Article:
Newspaper Archive of
The Hogansville Herald
Manchester, Georgia
September 9, 2004     The Hogansville Herald
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September 9, 2004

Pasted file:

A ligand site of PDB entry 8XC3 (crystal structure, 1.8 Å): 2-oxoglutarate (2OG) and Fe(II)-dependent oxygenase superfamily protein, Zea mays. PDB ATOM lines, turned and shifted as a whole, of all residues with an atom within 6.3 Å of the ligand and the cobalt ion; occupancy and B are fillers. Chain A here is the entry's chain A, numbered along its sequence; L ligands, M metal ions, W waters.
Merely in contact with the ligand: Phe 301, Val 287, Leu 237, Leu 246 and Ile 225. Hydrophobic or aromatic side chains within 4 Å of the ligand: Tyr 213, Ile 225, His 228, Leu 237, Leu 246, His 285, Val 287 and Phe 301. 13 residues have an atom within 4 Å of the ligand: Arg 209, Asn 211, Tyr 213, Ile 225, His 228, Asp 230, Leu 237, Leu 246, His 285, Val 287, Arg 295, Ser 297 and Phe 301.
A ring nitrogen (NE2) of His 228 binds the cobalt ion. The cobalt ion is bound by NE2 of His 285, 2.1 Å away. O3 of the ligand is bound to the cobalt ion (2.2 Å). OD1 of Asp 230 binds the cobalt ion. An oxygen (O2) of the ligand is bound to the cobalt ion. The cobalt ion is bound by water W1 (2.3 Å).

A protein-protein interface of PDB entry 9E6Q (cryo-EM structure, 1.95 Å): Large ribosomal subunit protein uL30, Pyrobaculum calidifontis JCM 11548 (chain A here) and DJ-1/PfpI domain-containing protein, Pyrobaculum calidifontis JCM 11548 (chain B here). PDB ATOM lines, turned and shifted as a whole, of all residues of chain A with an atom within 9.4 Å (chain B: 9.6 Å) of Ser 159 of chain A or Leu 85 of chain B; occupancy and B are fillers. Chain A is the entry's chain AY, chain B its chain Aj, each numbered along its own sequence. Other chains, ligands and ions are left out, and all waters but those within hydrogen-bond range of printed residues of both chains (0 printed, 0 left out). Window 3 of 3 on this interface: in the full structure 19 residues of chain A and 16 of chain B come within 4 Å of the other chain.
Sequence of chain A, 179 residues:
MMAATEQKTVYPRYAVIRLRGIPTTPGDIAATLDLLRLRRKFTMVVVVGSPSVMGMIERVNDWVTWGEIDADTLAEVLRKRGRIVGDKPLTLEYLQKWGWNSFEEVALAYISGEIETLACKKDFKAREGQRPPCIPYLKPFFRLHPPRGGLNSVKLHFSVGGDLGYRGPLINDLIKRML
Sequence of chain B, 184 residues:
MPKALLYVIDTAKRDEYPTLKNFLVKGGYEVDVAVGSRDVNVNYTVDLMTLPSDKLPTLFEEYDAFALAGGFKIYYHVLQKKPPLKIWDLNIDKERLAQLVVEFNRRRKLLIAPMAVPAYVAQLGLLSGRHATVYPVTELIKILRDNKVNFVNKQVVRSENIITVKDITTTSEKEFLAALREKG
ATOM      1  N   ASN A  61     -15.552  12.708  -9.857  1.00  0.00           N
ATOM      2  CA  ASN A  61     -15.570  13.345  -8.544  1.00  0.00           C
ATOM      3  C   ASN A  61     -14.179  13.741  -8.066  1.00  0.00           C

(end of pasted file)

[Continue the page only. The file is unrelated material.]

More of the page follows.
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PAGE 2-A HOGANSVna~ HOME NEWS - THURSDAY, SEvr. 9, 2004 support our Troops Bankruptcy should be your last resort, but if need be, call a local attorney! W..LUTHER JONES Attorney At Law 116 Main St. LaGrange (706) 884-6633 Maintain Dignity - Stop Creditor Harassment Consolidate Bills - Regain Financial Control Chapters 7, 11 & 13 of U.S. Bankruptcy Code Start Chapter 13 for only $100! Same Day Electronic Filing ..... FREE EVALUATION! ALSO: Criminal Law DUI Paid L~al Advertisecr~nt III I 1 . nvcam~ AFTER-EFFECTS - This young man with his broom and dust pan was cleanng away some of the debris from a traffic accident on rain-slick Main Street in Hogansville on Tuesday. This was the scene of one of the two wrecks police thought standing water helped cause. September 22, 2004 LaGrange Exit 14, 1-85 South Hwy 27 about 3 miles, then right onto Rakestraw Exit 42, 1-185 North Hw-/27 about 3/4 mile, then left onto Rakestraw You are invited to participate in: A day of Fun & 27 holes of Golfl Shotgun Start 9:00 A.M. Registration 8:00 A.M. Bar B Que and Fish Lunch h00 PM Awards Reception immediately following i ***********Pri s ze galore and then some*********** i i Company Name: Registration/Entry Form Contact Name: Address: Zip:. City: State: 2. Hmdicap 3. Handicap 4. Handicap , fl II I t I~ Ilii I I i v, roc,eeos Trom ~'h~ G~lf"~u~n~r~e~t'w~lrb~ ~s'ed'f~'r "~h'aRt~wim''" "-Hooseven" " - -"'warm" " "1 I Springs Institute for Rehabilitation, the primary beneficiary. I Make Checks payab)e to: Carl Von Epps Charity Golf Tournament I P.O. Box ~368--LaGrange, Georgia 30241 I !1 Fax: 706-884-0408 Ca11~06-884-6768 emaih vonepps@charter.net I II Paid for by The Ct:~mmittee to Re-elect Carl Von Epps I .,.... .......... . --',- -- --,. .... -- ..... .=. --.....=---. Come on inside Dan-Ric Home! On Your Land. 100o Comf lcte. Slick Built. Board bx Board. For 3() Years. GE Appliances- Snack Bar- Breakfast Custom Cabinets* Formal Dining Room* Design # 1421; Elevation "E" All Bath Vanities come with Cultured Marble Vanity Tops* Huge Walk.in Closet in M BDR with Dustless Wire Shelving that allows for Garden Tub ~ Step, ~ Shower & Moen Fixtures in Master Ba$* Storm Hits Hard Continued From Page 1A ity department employees. And Troup County sent an extra crew of prisoners to help with the clean- up efforts. Not only was much of the city without power, the city's water treatment plant was also knocked off line when one or more trees collapsed on power lines on Blue Creek Road, knocking out elec- tricity to the pumps at the city reservoir. "We've got, at average usage, about 1 1/2 days of water in the tanks and another half-day's sup- ply at the plant," Buchanan said. "We could go two days without" processing anymore drinking water, "but we don't want to." The Hogansville Amphitheater, scheduled for a grand reopening and a tribute to the victim of the 9111 attacks on New York and Washington, was lit- tered with tree limbs on Tuesday, and one huge tree had fallen there, knocking down some power lines and sprawling across about half of the seating area, Toni Striblin said. At least two traffic accidents on Tuesday morning were attrib- uted to standing water, according to Police Chief Guy Spradlin. One was at the intersection of East Main Street and Bass Cross Road, another occurred when a vehicle hydroplaned and spun into a guard rag on Interstate 8S, ~Call Sheila Weaver Today 71)~3-3483 or 80t-741-2512 Ext. 2[ OrAngela PaceT0~M75 Or ~741-2512 Ext. 264 Spradlin said. There were apparently no major injuries in those mishaps. Further up 1-85, a woman who was traveling toward Atlanta from Hogansville reported by cell phone that the traffic had been squeezed down by flooding to a single lane northbound near the Palmetto exit. Traffic was backed up near the Palmetto exit for about 30 min- utes, she said. The after effects of the stoma, although somewhat severe, "Weren't as bad as they could have been," Buchanan said. Compared to past storms it wasn't too bad, he said. "Once we get that (electric) line back up on Blue Creek Road, we're back in business." Frances Robinson who lives near the flattened house at 101 White Street, said she heard the high winds and rain about 2 a.m., and 'It sounded like we weren't going to be here for very long." A boy who lives two houses down from the flattened house, said he heard the crash when the tree felL "It sounded like thunder," he said. There were reportedly three people in the house at that time and the owner, who there at the time, said an over head ceiling fan "fell right on my bed." She was overnighting in Grantille, a neighbor said. Rezoning Still Unresolved Continued From Page 1A E Martin made a motion to deny the rezoning request, saying the city and the devel- oper need to go back to "square one" and start the rezoning and the annexation process all over again. Only Councilwoman Jean Crocker voted with Martin in favor of that motion. Councilmen Jack Leidner, Bobby Joe Frazier and Thomas Pike voted "no." After that, the mayor was unable to get a motion to rezone that property for a Planned said would contain several hundred free-standing homes and some apartments. Part of the PUD zone would be reserved for a light industrial area that might become the home of a roof- ing manufacturer that is known to be looking for a plant site in the SoutheasL Because there was no motion in favor of the rezon- ing, that proposal died But there is a bright side to that vote, the mayor said after the meeting: because the re'zoning request was not voted down, "that means he (the developer) can bring it up again immediately" rather than having to wait six months or a year to re-apply. The lack of a vote on the rezoning request came after several residents raised objections to Arnold's request, some saying that the plans presented to the Planning Commission and to the City Council didn't con- rain enough details and oth- ers contending that, among other things, "light industri- al" isn't a proper designation bers were ready to vote in favor of Arnold's plans, but realizing they didnX have the necessary three votes, never made a motion to do so. Councilman Jack Leidner said he couldn't vote for the rezoning because the appli- cation "Isn't in the right for- mat," and explained later that the developer needs to include more details in his application. One about the prop- ertywas, however, resolved by the City Council. On a 4-1 vote, with Martin opposed, the council ruled that according to its inter- pretation of the minutes of a previous council meeting, appa~nfly in 2001, the prop erty in question was- either in February 2001 or in 1999 - annexed into the city. That vote came after City Attorney Dan Lee aid that in his opinion, the property had, been annexed earlier. But ff there were questions, he said, the council could eliminate doubt by ruling that in its interpretation of the old coun- cil minutes, the land has been annexed- But the council made that decision only~irst read- ing," meaning that a second vote, at the next council meet- ing, will be required. Leidner said that was done in order to give proper- ty owners affected by the annexation time to raise any questions they might have about whether they're in- Hogansville or outside the city. Resolving the annexation issue also means that the city can collect any current or back taxes due, Leidner said. Teachers of Year Recognized Continued From Page 1A place. "Even a walk through the building offers opportunities for instruction," one teacher wrote. Holstun is a graduate of LaGrange College with a B.A. STACKED S'iONE FIREPLACE ~5th Raised Hearth and Shelt'Mantle* ~l)esign #1421 also kno~aa as "E wo one "s Pawrite / " ~3 BDR, 2 Bath with Private Master Privacy ~0dy ~25m0 p&l aad $0,00 ~OWil on.lvur /and' ~FREE INITIAL PRE- QULA1FIAT1ON. NO FEES ~BUILDER PAYS CLOSING COSTS in Early Childhood Education. She taught at Hogansville Middle School 1990-1992, where she taught reading to fifth, sixth and sev- enth graders. She has been teaching first and second grades at Hogansville Elementary School since 1992. *Elizabeth Bishop Denney has been named Ethel W. Kight Magnet School's Teacher of the Year. Denney has been teach- ing for 28 years and current- ly teachers third grade. She was named Teacher of the Year at Crocker Elementary School in 1983 and 1994. Denney said when she was growing up, the one thing she knew she would never be was a teacher. Her mother was a teacher and she knew what teachers had to do. "They spent their entire lives teaching, making les- sons plans, worrying about their students, fixing up their students, buying things for their students, doing paper- work and worrying even more about their students," she said. "They had meetings before school, after school and at night." Denney has degrees from both West Georgia College and Auburn University. *Deanna Owensby has been named Teacher of the Year at Cannon Street Elementary School, where she teaches kindergarten. Owensby has been teach- ing for 21 years. "Teaching kindergarten has given me great fulfill- ment," she said. "I try every day to insti~ in each child they desire to read and build a hunger for knowledge by experiencing success at school." Owensby has degrees from both Troy State University and North Georgia College. She began her teaching career in 1971 at Pleasantdale Elementary in DeKalb County and joined the Troup County School System in 1986. Jayne Proctor Miller has been named the Gardner Newman Middle School Teacher of the Year. Miller currently teacher reading scaffolding and has been teaching for 15 years. Her peers at Gardner Newman praise Miller for .her skills and dedication to the teaching profession. In a recommendation for her nomination the teachers wrote, "Mrs. Miller's class- room is lively and student focused. She teaches stu- dents that other teachers pre- fer not to teach the same way and she had great success in improving their test scores. She shows love and concern for both their academic and personal lives." "I love teaching," she said. "Everyday is a new fron- tier." Miller is a graduate of Winthrop University. She began her teaching career in 1981. %